How is Green Power Dealing With Current Heat Wave?

Russ Steele

Wayne Lusvardi writing at CalWatchDog has some details in — Moonbeam power no help during heat wave energy ‘snapback’

Green Power hasn’t been much help during the current heat wave. Especially bad have been the “snapback” hours from, about 7 to 8 pm daily, when demand exceeds the forecasted supply of power.  Green Power is, at best, a pricey luxury public good.

 

The state electric grid operator forecasts that California should have a surplus of about 10 percent — or 5,200 megawatts of extra power — to cover the estimated demand of about 47,000 megawatts of electricity needed to meet the heat wave from August 10-12.

But wind and solar power are producing only about 1,300 megawatts – or about 2.8 percent — of peak hour power needs from 3 to 5 p.m. during the heat wave.

And green power can’t be counted on if suddenly the wind should stop blowing or a dust storm should cover solar panels on desert solar energy plants. Despite all the hoopla about Green Power it is a pricey luxury public good ,at best.

Is California’s huge investment in green power — wind and solar energy — making any difference? And when California shifts to 33 percent mandated Green Power in the year 2020, will this pose a threat to the reliability of the power grid during similar heat waves or cold snaps?

o o o

Green Power Generation on August 9 

The three stable sources of green power — geothermal, biomass, and hydropower — were producing about 1,500 megawatts on Aug. 9 (see second graph above).

The variable sources of green power — wind and solar power — were producing about 1,900 megawatts when it was least needed at 1 a.m.

At 8 a.m. wind and solar were generating about 600 to 700 megawatts of power.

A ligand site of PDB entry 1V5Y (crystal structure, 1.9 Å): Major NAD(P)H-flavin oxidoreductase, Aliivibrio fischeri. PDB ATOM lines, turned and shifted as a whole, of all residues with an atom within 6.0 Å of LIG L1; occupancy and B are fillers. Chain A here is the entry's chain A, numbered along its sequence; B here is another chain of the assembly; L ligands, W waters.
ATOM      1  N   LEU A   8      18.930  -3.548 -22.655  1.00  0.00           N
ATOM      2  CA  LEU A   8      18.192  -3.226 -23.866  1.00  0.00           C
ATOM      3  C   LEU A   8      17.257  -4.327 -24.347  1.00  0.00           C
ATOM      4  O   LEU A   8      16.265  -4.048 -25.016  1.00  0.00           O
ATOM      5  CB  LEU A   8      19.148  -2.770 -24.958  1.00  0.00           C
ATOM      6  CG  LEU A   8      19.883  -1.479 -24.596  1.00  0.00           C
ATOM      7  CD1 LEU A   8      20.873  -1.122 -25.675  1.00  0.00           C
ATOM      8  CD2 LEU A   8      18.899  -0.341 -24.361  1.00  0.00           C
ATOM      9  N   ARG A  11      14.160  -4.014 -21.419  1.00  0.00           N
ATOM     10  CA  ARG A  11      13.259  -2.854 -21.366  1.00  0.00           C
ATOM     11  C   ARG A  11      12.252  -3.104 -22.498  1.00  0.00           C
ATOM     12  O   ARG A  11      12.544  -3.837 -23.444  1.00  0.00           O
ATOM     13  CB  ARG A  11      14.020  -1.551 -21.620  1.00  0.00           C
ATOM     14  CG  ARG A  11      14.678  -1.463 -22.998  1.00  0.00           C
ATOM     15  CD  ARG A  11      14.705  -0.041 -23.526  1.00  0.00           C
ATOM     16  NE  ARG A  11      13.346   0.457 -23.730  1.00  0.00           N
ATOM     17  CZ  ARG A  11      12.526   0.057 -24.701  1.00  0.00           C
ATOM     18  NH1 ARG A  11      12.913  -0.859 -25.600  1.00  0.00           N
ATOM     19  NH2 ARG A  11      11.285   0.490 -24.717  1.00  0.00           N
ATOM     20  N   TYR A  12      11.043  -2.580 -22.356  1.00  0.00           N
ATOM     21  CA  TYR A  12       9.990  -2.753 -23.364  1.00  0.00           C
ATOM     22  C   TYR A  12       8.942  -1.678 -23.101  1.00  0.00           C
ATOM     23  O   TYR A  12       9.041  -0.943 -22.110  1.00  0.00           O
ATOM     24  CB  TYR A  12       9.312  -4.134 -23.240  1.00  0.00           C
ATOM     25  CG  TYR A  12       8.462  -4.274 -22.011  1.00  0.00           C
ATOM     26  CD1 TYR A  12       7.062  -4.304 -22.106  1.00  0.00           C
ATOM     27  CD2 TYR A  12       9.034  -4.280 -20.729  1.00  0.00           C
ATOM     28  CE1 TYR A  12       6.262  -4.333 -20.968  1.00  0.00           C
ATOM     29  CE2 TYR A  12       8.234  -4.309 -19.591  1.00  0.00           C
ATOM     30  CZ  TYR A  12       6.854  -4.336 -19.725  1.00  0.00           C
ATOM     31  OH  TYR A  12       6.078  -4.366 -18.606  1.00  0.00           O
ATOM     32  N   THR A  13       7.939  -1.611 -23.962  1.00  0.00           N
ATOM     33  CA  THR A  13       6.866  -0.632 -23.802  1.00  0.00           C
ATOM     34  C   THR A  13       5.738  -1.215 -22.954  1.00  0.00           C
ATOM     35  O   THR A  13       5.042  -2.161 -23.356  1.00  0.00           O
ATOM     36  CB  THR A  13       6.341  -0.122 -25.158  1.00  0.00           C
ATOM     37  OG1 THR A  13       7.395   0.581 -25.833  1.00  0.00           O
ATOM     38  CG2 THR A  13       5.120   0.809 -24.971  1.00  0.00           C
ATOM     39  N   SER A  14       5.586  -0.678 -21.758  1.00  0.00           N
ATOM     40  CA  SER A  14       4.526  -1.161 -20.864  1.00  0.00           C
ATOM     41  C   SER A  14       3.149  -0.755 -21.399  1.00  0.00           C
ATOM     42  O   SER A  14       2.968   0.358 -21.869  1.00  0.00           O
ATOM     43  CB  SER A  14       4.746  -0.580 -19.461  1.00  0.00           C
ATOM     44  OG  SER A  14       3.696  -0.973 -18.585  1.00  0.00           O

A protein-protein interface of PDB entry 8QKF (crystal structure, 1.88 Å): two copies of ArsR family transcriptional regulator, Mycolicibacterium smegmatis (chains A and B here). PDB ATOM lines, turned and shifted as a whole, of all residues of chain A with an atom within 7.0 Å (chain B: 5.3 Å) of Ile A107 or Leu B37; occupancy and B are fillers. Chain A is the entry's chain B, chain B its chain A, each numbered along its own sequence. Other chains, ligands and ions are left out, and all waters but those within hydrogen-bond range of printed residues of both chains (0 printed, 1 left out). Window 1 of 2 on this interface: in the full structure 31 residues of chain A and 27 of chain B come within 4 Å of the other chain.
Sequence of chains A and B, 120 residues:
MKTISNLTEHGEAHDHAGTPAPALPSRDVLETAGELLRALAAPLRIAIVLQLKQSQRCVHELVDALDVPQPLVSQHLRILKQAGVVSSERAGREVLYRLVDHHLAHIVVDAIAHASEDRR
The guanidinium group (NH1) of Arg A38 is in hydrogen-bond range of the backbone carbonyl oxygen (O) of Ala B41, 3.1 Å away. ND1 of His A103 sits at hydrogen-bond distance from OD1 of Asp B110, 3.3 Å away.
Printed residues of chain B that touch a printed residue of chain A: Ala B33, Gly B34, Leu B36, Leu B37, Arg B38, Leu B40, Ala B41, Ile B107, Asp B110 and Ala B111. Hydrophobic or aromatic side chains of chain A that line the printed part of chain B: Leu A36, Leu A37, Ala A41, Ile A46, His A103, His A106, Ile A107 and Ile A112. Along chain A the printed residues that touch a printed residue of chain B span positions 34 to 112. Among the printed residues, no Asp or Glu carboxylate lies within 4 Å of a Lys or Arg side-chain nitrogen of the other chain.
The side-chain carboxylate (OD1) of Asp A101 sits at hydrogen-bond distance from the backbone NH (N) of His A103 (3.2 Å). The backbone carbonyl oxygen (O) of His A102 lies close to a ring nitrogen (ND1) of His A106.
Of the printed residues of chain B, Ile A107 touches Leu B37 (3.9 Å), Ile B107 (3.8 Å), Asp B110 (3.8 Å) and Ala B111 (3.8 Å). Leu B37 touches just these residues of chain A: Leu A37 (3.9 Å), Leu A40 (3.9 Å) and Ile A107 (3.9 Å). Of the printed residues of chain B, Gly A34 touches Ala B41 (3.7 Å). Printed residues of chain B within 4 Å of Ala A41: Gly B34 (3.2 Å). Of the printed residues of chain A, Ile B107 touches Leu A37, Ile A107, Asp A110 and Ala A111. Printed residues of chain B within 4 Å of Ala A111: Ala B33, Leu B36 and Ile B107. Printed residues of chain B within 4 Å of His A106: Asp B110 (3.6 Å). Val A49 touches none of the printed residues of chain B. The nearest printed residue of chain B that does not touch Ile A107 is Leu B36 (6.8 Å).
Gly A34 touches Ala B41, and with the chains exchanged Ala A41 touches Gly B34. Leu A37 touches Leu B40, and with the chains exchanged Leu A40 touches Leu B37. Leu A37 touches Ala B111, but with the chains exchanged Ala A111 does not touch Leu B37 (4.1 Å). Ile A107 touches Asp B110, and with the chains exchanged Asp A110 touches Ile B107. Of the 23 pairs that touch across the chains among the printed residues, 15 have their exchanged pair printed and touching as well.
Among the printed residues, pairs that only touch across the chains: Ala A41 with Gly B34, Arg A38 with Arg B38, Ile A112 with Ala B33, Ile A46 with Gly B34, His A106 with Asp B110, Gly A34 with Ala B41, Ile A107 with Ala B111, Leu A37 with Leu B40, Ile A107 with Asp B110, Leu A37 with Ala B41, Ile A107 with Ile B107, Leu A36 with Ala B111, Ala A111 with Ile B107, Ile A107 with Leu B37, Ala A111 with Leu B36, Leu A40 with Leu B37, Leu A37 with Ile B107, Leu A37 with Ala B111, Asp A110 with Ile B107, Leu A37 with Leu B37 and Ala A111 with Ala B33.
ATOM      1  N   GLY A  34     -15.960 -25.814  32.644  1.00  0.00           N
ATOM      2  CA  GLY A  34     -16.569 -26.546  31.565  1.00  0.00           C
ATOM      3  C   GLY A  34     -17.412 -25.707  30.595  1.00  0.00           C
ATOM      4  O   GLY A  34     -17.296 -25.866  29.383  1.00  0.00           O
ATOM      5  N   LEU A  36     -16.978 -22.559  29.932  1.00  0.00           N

At 3 p.m. — when peak power was needed most — wind and solar were only about 1,300 megawatts of the 47,000 megawatt peak load or about 2.8 percent.   Solar power production starts to drop fast while consumption is rising towards its peak.   This is not typically fatal to irrigating crops but it could be for other purposes.

Then there is the proverbial “snapback” of power demand about 7 to 8 pm. This is when demand typically exceeds forecasted supply of power as people turn on late night television to go to bed but air conditioners are still turned on.  Solar power at this hour is typically non-existent and wind power is mostly a late night and early morning phenomenon.

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What is going to happen in 2020 when 33% of California power is wind and solar?  The “snap back” power demand is when alternative energy sources are producing the least, the sun is going down and the wind blows the least during the transition period at sunset.  Remember that smart meter that PG&E installed. It is during this “snap back” period that the power company will be turning off  your AC to protect the grid from collapse.

Full article is HERE

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About Russ Steele
Freelance writer and climate change blogger. Russ spent twenty years in the Air Force as a navigator specializing in electronics warfare and digital systems. After his service he was employed for sixteen years as concept developer for TRW, an aerospace and automotive company, and then was CEO of a non-profit Internet provider for 18 months. Russ's articles have appeared in Comstock's Business, Capitol Journal, Trailer Life, Monitoring Times, and Idaho Magazine.

One Response to How is Green Power Dealing With Current Heat Wave?

  1. Arthur M. Day. says:

    In summer, California will sweat in the dark. In winter, California will freeze in the dark.

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